Hire Me

Lara Dotlich Anderson

I’ve been staring at my computer screen for about an hour now. You know when you’re trying to write something and you get a word down, or even a sentence, and then you delete it and start again only to repeat the process? Funny thing: I used to negotiate publishing contracts for a living and yet I’m having a difficult time trying to sell myself on my own blog.

First, the facts:

I used to work here where I negotiated children’s book, audio and permissions contracts and learned a lot about copyright law and the publishing process while doing so. On Fridays, I schlepped a chunk of the slush pile home on the train. Throughout the weekend, I would dig in with a glass of wine or a cup of coffee, depending on the time of day, and start reading. (That slush pile you hear about isn’t proverbial — it actually exists as a living, breathing thing that will take over your office, home and life if you don’t keep it in check.) It didn’t take long before I fell completely in love with children’s literature. I also held the hands of both aspiring and established authors because, believe it or not, even award-winning, bestselling authors need a hand to hold once in a while.Lara Dotlich Anderson

We moved back to Indiana just a couple of months short of welcoming our daughter into the world, and what an adjustment that was (the move, the change of scenery, the struggle to find my new identity) but that’s another post for another time. (I’ll be sure to add a link when I write that post. Here it is.)

Lara Dotlich AndersonI launched my freelance career shortly after Mia was born. As a freelance writer and editor, I have authored a biography for Heinmann Raintree, leveled readers for Fountas & Pinnell, and mentor texts for Scholastic. I’ve been a contributing writer for Scholastic News Online, a project editor for FirstHand, and a proofreader for Scholastic Storyworks. I have ghost-written and edited works for two well-known children’s authors. I have given workshops and spoken on panels for the National Scholastic Art & Writing Awards (where I also served as a judge), the Indiana Writers Center and Lara Dotlich Andersonthe Society of Children’s Book Writers & Illustrators (SCBWI). My poems can be found in these anthologies: Falling Down the Page and The Arrow Finds Its Mark. I am also a children’s editor at NY Book Editors.

Once upon a time (in college), I also had the privilege of writing and editing for Boyds Mills Press, Sadlier-Oxford Publishing and Indianapolis Monthly.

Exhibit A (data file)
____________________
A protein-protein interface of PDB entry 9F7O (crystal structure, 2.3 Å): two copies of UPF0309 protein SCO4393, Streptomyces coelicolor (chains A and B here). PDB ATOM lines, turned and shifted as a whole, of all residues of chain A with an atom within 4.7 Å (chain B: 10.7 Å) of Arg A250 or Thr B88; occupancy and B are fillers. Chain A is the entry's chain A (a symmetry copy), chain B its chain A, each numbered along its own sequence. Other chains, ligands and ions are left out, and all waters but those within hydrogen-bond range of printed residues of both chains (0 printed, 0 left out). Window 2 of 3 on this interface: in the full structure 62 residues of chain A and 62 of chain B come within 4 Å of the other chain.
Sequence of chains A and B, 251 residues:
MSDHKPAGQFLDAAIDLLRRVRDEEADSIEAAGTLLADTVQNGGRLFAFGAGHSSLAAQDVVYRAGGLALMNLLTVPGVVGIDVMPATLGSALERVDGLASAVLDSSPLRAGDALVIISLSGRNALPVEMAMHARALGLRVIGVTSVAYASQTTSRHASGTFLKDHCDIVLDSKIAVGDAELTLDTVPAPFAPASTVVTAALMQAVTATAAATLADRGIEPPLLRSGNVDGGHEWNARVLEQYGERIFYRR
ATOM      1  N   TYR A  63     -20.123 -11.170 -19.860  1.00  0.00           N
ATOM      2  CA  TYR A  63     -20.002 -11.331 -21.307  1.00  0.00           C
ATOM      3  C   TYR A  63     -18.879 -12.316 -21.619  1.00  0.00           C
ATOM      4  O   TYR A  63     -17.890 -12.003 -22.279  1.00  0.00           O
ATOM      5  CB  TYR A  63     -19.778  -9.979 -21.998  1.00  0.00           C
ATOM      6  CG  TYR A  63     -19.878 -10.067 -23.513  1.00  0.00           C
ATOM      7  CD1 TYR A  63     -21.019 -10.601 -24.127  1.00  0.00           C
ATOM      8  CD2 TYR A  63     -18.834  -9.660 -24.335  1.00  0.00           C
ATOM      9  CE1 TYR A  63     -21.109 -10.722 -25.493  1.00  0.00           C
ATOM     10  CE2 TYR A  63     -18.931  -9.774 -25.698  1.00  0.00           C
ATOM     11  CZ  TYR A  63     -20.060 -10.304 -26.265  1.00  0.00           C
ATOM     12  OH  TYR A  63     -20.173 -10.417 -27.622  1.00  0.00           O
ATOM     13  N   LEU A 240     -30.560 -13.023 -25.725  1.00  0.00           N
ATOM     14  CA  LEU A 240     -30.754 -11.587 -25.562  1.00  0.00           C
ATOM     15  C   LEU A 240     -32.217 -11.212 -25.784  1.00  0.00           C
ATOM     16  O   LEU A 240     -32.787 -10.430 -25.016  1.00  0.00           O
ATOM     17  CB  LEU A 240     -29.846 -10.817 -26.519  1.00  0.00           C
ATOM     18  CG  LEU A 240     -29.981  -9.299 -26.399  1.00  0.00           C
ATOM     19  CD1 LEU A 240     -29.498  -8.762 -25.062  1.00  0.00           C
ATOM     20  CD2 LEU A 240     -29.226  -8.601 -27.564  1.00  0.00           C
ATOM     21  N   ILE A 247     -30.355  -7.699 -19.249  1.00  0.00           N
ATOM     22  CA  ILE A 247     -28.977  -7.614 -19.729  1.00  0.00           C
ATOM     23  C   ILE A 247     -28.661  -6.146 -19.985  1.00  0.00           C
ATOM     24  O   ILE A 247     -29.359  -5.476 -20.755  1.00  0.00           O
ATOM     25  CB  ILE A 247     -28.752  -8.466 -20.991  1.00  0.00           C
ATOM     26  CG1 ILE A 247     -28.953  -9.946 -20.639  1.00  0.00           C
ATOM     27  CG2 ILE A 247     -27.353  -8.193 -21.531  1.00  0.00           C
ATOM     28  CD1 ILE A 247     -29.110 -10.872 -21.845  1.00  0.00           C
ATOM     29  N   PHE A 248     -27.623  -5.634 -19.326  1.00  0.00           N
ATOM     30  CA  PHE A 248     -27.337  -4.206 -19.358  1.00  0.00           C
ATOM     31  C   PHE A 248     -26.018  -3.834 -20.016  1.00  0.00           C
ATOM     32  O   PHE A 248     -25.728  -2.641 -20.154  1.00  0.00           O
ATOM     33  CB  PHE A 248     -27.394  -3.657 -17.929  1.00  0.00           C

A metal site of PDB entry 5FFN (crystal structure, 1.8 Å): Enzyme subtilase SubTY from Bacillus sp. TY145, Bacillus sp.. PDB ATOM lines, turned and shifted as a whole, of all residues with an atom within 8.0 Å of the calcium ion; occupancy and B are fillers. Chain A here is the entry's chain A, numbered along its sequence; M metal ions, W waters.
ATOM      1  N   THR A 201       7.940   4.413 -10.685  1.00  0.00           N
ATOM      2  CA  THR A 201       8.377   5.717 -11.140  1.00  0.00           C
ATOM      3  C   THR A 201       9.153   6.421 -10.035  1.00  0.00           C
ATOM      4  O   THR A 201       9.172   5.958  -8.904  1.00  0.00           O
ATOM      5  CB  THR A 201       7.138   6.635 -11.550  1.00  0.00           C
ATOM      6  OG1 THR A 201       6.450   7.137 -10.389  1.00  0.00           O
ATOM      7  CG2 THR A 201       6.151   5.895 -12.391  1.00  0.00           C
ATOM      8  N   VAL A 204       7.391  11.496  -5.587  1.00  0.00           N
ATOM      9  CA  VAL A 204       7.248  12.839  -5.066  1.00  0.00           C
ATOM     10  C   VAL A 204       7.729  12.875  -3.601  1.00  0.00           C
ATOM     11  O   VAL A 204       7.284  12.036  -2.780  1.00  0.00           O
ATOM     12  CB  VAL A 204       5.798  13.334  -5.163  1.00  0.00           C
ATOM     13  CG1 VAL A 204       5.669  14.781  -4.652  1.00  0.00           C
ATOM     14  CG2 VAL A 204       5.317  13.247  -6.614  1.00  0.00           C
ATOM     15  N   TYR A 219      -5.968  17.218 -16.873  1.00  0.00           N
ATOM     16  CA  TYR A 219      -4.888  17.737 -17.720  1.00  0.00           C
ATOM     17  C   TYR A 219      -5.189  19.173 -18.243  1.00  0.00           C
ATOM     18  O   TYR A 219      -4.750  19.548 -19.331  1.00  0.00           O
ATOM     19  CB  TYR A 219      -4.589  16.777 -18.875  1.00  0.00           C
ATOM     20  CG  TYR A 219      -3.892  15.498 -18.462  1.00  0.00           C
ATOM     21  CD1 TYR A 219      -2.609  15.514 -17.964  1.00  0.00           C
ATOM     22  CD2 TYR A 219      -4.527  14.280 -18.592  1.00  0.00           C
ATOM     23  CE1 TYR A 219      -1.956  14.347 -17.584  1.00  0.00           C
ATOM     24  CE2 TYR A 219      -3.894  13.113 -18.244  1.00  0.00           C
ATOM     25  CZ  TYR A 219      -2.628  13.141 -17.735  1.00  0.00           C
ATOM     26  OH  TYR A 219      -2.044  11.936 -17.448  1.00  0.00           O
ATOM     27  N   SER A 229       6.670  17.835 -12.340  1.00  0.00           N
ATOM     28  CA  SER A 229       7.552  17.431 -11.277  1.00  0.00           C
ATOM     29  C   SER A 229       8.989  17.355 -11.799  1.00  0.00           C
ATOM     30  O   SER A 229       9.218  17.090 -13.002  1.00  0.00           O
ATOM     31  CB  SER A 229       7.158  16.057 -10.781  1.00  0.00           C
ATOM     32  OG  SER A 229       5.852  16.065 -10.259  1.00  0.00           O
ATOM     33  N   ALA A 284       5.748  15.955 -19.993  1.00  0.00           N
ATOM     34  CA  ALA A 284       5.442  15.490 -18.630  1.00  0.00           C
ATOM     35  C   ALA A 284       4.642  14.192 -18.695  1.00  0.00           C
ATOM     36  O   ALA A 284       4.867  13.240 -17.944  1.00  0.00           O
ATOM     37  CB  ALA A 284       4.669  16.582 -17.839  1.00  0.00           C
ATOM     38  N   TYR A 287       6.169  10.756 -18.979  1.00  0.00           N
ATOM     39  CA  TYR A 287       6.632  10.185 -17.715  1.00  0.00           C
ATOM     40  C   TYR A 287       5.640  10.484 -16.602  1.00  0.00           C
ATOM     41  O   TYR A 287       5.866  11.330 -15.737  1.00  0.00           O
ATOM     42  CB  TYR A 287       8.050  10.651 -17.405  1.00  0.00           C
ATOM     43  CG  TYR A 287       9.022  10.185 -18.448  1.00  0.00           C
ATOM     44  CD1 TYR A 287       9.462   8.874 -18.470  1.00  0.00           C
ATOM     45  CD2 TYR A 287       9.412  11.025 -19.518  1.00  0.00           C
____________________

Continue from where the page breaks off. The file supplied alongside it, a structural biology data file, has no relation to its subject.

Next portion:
For more information, you can find my LinkedIn page here:

I also do critiques for a fee.

My specialty is in children’s literature (picture books through YA) but I’ve also worked with adult novels, memoirs and non-fiction pieces. When critiquing your work, I will go over these key points (when applicable):

Narration and point-of-view

Character development


Scene specifics

Chapter transitions

Clarity and success of the overall story arc





Glaring grammar mistakes, including sentence structure, transitions, spelling, etc.

If you’re interested in learning more about the critique process, or if you’d like to discuss how I could contribute to a writing or editing project, please contact me at joylovelyjoyblog (at) gmail (dot) com.


9 thoughts on “Hire Me

  1. Lara says:

    Oh, I’m so glad I have your stamp of approval! It’s not quite where I want it to be but it’s getting there. Thanks for the inspiration! Now onto my About page…

  2. Stacia says:

    Loooove your blog, Lara! I’m curious…what are your favorite children’s books for the 4 year old set? I feel like we’re in a rut!

    • Lara says:

      Hi Stacia! Sorry for the late reply. Off the top of my head, Charlie & Lola books, anything by Mo Willems, Bedtime for Mommy (Amy Krouse Rosenthal), Cookies (also Rosenthal), Chrysanthemum (Kevin Henkes), Kiki & Coco in Paris, Betty Bunny Loves Chocolate Cake (Michael Kaplan), The Town Mouse and the Country Mouse, Extra Yarn (Mac Barnett), I Want My Hat Back and This is Not My Hat by Jon Klassen, Oliver Jeffers’ books, Runaway Bunny (marketed to a younger set but Mia didn’t really get it or enjoy it until she was probably 4), Where the Wild Things Are, Samantha on a Roll (Linda Ashman), The Gingerbread Man Loose in the School (Laura Murray). I’ll keep thinking!

  3. Pingback: What is voice? |

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